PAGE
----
White Island lies 30 miles off the coast of Whakatane, in the Bay of Plenty region of North Island. As New Zealand’s most active volcano, it has seen its fair share of rumblings over the past 150,000 years, the most significant of which recently being in 2012, when the entire site was covered in grey ash.
The short-lived mining history of the island commenced in the late 1800s, and remains of the factory can still be seen during a tour, with enormous machinery lying intact where it was abandoned, and the beams from previous buildings perfectly preserved by the volcanic environment.
The island remains a geological gem and volcanologists the world over make pilgrimage to the site, whilst scientists are constantly monitoring the island via fixed 24 hour onsite cameras.
As the majority of the volcano is beneath the water’s surface – the tip of the crater is accessible without any climbing required, making for a leisurely stroll over the rock-strewn landscape. Access is either by boat or helicopter from Whakatane, or for those who prefer a longer scenic flight over the fascinating geothermal sites of North Island, you can also take a helicopter trip from Rotorua.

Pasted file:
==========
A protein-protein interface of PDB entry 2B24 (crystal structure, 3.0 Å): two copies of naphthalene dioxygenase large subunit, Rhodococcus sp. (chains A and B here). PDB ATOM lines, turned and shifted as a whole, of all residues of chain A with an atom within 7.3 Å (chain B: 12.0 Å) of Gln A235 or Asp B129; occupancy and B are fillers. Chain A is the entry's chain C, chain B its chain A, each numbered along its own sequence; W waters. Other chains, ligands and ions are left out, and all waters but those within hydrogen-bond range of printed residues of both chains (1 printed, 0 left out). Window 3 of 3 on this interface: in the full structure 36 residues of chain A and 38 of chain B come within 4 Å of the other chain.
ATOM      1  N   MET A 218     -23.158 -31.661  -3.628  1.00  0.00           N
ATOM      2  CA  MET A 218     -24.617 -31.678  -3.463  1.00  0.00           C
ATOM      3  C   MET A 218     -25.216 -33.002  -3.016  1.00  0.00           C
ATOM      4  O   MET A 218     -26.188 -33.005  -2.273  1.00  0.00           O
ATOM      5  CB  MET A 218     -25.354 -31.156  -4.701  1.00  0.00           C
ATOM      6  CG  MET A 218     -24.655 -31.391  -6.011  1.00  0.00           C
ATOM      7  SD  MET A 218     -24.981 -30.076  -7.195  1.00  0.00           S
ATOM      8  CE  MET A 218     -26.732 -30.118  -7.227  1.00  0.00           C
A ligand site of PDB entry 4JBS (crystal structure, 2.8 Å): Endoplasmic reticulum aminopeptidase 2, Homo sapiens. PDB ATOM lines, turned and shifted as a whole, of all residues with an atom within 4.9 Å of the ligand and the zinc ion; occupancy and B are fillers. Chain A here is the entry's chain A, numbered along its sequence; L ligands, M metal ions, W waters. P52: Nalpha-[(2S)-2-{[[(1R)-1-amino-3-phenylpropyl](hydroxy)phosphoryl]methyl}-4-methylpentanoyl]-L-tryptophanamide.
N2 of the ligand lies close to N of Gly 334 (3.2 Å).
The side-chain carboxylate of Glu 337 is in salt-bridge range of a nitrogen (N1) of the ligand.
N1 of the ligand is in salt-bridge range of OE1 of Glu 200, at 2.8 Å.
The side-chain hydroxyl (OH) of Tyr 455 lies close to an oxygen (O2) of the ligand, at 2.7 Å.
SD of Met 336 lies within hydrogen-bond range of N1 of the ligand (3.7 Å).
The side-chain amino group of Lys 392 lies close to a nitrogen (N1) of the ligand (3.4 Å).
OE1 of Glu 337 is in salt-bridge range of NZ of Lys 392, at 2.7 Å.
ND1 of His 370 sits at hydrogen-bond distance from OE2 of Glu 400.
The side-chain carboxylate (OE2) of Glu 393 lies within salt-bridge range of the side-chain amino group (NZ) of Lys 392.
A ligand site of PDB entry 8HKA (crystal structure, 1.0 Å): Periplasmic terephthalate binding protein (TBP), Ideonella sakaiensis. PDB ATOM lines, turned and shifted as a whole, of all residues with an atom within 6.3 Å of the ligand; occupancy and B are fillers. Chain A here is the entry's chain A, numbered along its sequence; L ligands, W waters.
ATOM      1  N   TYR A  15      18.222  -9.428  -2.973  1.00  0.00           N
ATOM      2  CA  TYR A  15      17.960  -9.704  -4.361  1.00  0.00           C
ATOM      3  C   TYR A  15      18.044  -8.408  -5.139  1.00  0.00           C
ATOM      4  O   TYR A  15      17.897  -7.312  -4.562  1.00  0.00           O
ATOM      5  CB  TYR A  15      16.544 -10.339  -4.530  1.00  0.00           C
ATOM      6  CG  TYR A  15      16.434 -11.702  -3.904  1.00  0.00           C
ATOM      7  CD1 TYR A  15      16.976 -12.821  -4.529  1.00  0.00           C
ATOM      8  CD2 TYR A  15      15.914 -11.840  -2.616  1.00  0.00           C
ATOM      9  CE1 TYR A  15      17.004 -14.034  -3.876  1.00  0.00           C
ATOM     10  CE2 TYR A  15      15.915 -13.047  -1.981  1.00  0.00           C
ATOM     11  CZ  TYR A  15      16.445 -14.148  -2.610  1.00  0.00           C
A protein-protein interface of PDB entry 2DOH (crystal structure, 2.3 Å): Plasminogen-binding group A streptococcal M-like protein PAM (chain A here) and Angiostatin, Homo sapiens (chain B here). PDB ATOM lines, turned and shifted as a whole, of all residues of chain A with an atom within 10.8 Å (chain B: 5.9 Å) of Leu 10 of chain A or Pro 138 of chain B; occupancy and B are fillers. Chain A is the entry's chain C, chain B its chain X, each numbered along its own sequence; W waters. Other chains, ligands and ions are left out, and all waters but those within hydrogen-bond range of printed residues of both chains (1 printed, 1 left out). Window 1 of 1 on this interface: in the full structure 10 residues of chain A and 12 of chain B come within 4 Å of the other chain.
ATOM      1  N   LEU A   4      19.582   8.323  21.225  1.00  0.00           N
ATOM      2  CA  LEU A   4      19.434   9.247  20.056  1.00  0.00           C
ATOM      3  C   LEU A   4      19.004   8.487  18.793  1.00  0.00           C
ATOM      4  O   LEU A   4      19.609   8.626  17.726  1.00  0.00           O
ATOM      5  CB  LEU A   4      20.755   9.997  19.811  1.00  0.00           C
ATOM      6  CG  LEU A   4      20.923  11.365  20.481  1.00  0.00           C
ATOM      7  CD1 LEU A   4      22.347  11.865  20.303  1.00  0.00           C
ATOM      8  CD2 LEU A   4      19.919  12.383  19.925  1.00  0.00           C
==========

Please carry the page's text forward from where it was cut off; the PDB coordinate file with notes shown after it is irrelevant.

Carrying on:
Whatever your method of transport, all visitors are provided with hard hats and gas marks to protect them from the steaming vents and potential rockfall, and your guide remains with you providing you with informative commentary as you explore the various natural attractions of the island.
What our travellers enjoyed about a trip to White Island…
- Meeting expert scientists doing active research in the field
- Tasting the powdery yellow sulphur deposits that litter the island, and the metallic elements from the bubbling stream
- Learning about the 1914 eruption that killed the miners on the island but spared their cat, Peter the Great
- Sighting orca and dolphins during the flight or boat ride over to the island
- Being one of only a handful of daily visitors allowed on to predator-free Whale Island (Moutohora) to visit the fur seal and gannet colonies, dig a private hot pool in the sand, and learn about the efforts to repopulate the island with native birds